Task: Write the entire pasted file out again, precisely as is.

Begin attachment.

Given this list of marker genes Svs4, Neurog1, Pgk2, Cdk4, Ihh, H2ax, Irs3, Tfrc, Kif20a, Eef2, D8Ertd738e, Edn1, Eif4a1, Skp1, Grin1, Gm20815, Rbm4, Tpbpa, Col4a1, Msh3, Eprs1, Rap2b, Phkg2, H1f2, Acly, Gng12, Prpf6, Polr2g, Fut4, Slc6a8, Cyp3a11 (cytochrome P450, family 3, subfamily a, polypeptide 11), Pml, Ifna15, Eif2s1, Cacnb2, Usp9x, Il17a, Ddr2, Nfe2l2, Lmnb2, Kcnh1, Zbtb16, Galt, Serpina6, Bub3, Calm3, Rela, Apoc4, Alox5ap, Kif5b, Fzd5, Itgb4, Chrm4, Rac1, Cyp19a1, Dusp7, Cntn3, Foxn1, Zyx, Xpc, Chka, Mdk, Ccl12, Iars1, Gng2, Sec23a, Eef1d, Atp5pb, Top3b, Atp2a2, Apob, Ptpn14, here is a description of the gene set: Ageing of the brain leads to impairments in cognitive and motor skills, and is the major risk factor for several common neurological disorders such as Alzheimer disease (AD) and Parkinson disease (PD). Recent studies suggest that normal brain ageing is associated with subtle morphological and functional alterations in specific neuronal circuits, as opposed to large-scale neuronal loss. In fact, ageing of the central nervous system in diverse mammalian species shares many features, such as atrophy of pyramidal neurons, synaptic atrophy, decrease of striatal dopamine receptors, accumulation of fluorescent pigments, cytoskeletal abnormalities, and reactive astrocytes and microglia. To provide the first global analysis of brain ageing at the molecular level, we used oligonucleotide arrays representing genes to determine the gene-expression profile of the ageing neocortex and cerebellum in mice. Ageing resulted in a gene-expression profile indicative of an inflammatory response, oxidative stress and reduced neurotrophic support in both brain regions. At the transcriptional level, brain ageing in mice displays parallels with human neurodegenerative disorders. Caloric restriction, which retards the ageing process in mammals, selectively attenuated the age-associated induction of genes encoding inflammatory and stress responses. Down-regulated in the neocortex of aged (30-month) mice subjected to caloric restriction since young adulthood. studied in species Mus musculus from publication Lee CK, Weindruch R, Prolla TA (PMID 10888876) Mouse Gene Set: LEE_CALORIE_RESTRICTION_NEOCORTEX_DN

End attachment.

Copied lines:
Given this list of marker genes Svs4, Neurog1, Pgk2, Cdk4, Ihh, H2ax, Irs3, Tfrc, Kif20a, Eef2, D8Ertd738e, Edn1, Eif4a1, Skp1, Grin1, Gm20815, Rbm4, Tpbpa, Col4a1, Msh3, Eprs1, Rap2b, Phkg2, H1f2, Acly, Gng12, Prpf6, Polr2g, Fut4, Slc6a8, Cyp3a11 (cytochrome P450, family 3, subfamily a, polypeptide 11), Pml, Ifna15, Eif2s1, Cacnb2, Usp9x, Il17a, Ddr2, Nfe2l2, Lmnb2, Kcnh1, Zbtb16, Galt, Serpina6, Bub3, Calm3, Rela, Apoc4, Alox5ap, Kif5b, Fzd5, Itgb4, Chrm4, Rac1, Cyp19a1, Dusp7, Cntn3, Foxn1, Zyx, Xpc, Chka, Mdk, Ccl12, Iars1, Gng2, Sec23a, Eef1d, Atp5pb, Top3b, Atp2a2, Apob, Ptpn14, here is a description of the gene set: Ageing of the brain leads to impairments in cognitive and motor skills, and is the major risk factor for several common neurological disorders such as Alzheimer disease (AD) and Parkinson disease (PD). Recent studies suggest that normal brain ageing is associated with subtle morphological and functional alterations in specific neuronal circuits, as opposed to large-scale neuronal loss. In fact, ageing of the central nervous system in diverse mammalian species shares many features, such as atrophy of pyramidal neurons, synaptic atrophy, decrease of striatal dopamine receptors, accumulation of fluorescent pigments, cytoskeletal abnormalities, and reactive astrocytes and microglia. To provide the first global analysis of brain ageing at the molecular level, we used oligonucleotide arrays representing genes to determine the gene-expression profile of the ageing neocortex and cerebellum in mice. Ageing resulted in a gene-expression profile indicative of an inflammatory response, oxidative stress and reduced neurotrophic support in both brain regions. At the transcriptional level, brain ageing in mice displays parallels with human neurodegenerative disorders. Caloric restriction, which retards the ageing process in mammals, selectively attenuated the age-associated induction of genes encoding inflammatory and stress responses. Down-regulated in the neocortex of aged (30-month) mice subjected to caloric restriction since young adulthood. studied in species Mus musculus from publication Lee CK, Weindruch R, Prolla TA (PMID 10888876) Mouse Gene Set: LEE_CALORIE_RESTRICTION_NEOCORTEX_DN